What Does it Look Like When the Hard Work of a Community Gains National Recognition?

30 September, 2016 – 26 February 2017, New York City


In 2012, GHC hosted an urban design workshop in partnership with the Tennessee chapter of the American Institute for Architects. It brought together residents from the neighborhood, artists, designers, and architects to explore Glass Street and come up with creative, actionable ways to revitalize both the physical neighborhood and the experience of the residents living there. In 2014, GHC compiled some of the ideas into the first How-To Guide, which was distributed to over 200 community members to inspire residents to get involved in the renewal of Glass Street.


The Cooper Hewitt Smithsonian Design Museum, located in New York City, chose our How-To Guide and some of the work done in the neighborhood to display at their exhibit “By the People: Designing a Better America,” which showcased socially responsible urban design projects and concepts from around the country. Along with excerpts from our How-To Guide, they also displayed photos of Zachary Reynold’s, of Woodwise Urban Design, sustainable, long-lasting products and furniture that he builds for the community, along with before and after photos of our Community Space project and our Glass St. gateway mural, both of which are part of the How-To Guide.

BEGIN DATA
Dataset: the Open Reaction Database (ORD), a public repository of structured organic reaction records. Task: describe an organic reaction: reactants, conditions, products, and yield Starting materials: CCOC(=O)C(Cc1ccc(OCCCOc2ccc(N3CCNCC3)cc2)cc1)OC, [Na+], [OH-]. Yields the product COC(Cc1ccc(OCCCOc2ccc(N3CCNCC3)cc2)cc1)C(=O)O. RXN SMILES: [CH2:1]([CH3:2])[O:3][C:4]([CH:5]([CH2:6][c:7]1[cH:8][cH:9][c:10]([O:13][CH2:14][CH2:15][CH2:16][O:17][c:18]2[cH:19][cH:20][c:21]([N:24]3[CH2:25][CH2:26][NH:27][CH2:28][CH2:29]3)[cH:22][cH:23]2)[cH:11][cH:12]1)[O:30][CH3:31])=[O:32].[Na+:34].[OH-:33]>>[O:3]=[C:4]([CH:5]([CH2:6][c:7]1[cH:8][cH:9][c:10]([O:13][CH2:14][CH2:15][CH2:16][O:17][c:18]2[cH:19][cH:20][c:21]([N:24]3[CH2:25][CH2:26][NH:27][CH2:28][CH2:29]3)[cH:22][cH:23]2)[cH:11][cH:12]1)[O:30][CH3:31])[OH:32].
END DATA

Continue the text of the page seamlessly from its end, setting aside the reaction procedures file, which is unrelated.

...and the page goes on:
We are beyond thrilled that the Glass Street community was chosen to be part of the exhibit, and that the work we and the residents have accomplished has been noticed nation-wide. We hope our mission to bring Glass Street back to life and the work displayed at the museum inspires other neighborhoods to work together and revitalize their own spaces and homes through creative, practical projects.


Cooper Hewitt Smithsonian Design Museum

Woodwise Urban Design


GHC at Cooper Hewitt Smithsonian!

A How To Guide

Woodwork with Zachary